Thursday, March 1, 2018

Therapy Tip: Mistakes to Avoid for Picky Toddlers

It's Therapy Thursday here on the blog. This is the day I share a tip based upon my experience as a mother of a child with special needs and a pediatric speech-language pathologist. Today's tip is:

Mistakes to Avoid for Picky Toddlers

For my job, I often evaluate toddlers with picky eating habits and determine if their eating is extreme enough to qualify for feeding therapy. Over the years, I have talked with many families about their child's food preferences and patterns. I have directly worked with many toddlers who have restrictive diets (eating from only 1 or 2 food groups or a total of less than 5 different foods), gag easily, or avoid certain textures.

Feeding therapy is interesting work. Every child is different and responds uniquely when work is started to expand their diets. The work done during therapy is important but what is done at home is vital as well.

In the years of working with families, I have come to see some common mistakes at home. These mistakes aren't the cause of the child's feeding issues, but we definitely need to correct these mistakes when we get serious about adding new foods to a child's diet.

Mistake #1: Offering the same foods to the child.
This is the number one biggest mistake that I see parents making. I understand how it happens. The child eats only a certain set of foods. In frustration and over time, the parent begins to serve those same foods to the child. Then the child begins expecting these same foods. It's a vicious cycle that happens before a parent realizes it.

It is really important to offer foods to the child that they don't normally eat. This can come formally by putting a new food on their plate or informally by simply offering the child a bite of food from the adult's plate. It can also be offering a new food for a snack before resorting back to the familiar food. Bottom line, even if we know the child won't eat a new food, it's important to keep offering it to remind the child that new foods are a normal part of daily life.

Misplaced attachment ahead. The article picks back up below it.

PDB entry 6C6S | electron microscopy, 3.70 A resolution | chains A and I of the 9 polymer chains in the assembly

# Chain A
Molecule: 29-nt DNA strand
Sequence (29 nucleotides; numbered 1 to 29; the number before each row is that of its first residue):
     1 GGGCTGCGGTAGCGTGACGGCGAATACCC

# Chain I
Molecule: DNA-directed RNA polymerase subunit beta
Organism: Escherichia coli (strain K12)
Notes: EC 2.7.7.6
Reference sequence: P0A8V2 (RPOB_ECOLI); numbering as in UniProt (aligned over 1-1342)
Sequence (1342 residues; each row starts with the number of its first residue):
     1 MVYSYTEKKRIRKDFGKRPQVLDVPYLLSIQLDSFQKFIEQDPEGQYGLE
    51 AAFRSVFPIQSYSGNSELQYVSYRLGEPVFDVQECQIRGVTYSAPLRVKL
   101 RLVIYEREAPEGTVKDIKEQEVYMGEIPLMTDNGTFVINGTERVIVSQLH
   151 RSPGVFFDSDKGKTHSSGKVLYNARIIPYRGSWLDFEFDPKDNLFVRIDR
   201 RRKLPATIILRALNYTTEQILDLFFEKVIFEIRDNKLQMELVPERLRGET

Mistake #2: Letting the child dictate what's on their plate. 
You may think this mistake is like the first, but it's slightly different. In addition to serving the same foods to the child, another mistake is to never put something new on the child's plate. I don't care if a child eats it or not, but I want the child to tolerate something new on their plate. Children who are extremely picky and need me to work with them will often get upset with merely the presence of a new food on their plate.

Before I expect them to eat a new food, first I want them to tolerate it on their plate without pressure to eat it. I want them to be ok with the fact that I have added ketchup next to their chicken nuggets or that I have put raisins next to their crackers. This does a couple of things. First, this will help expose them to new foods in a no pressure situation. If the child seems fine with it on their plate, then I encourage them to touch or smell or even pick it up and throw it away. Secondly, this promotes the child to interact with food in ways besides just eating. You never know too- the child might just decide to try something one day!

Mistake #3: Only having food interactions during mealtimes. 
If your child is a picky eater, it is important to have some interactions with food outside of meal time. These opportunities encourage the child to touch food or simply be around it without any pressure to eat.

Have the child help in the kitchen by preparing food for other people or assisting with snacks. They can help make a sandwich by putting the meat or cheese on the bread. They can put vegetables in a pot before it's heated. You can make a trail mix with the child and let them add cereal, raisins, or pretzels together. If you are familiar with sensory bins, then you can use foods as a base for them as a way for them to engage with food in play. For these bins, I have put cereal, dry noodles, dry beans, pretzels, etc. in a big Tupperware container with spoons, little figures, and other small toys to allow the child to dig in the food for a sensory play experience. (If you need more info on sensory bins, click here or click here for even more.) Generally speaking, eventually these interactions should lead to the child being more comfortable with food and possible deciding to taste something. Usually, the kids I work with in feeding therapy will be very anxious when we are doing these food interactions even though I am not asking them to eat anything, so this is a good activity for them.

The bottom line: Picky and problematic eating often needs some changes at home to promote new additions to the child's diet. Little things like the ones mentioned today should not be discounted. Picky eaters take lots of time to change habits, trial-and-error with foods, repeated exposures, and many changes to help expand diets. If you find yourself making these mistakes with your child, it's not too late to correct them! 

Therapy Thursday is for educational purposes only and not intended as therapeutic advice. 

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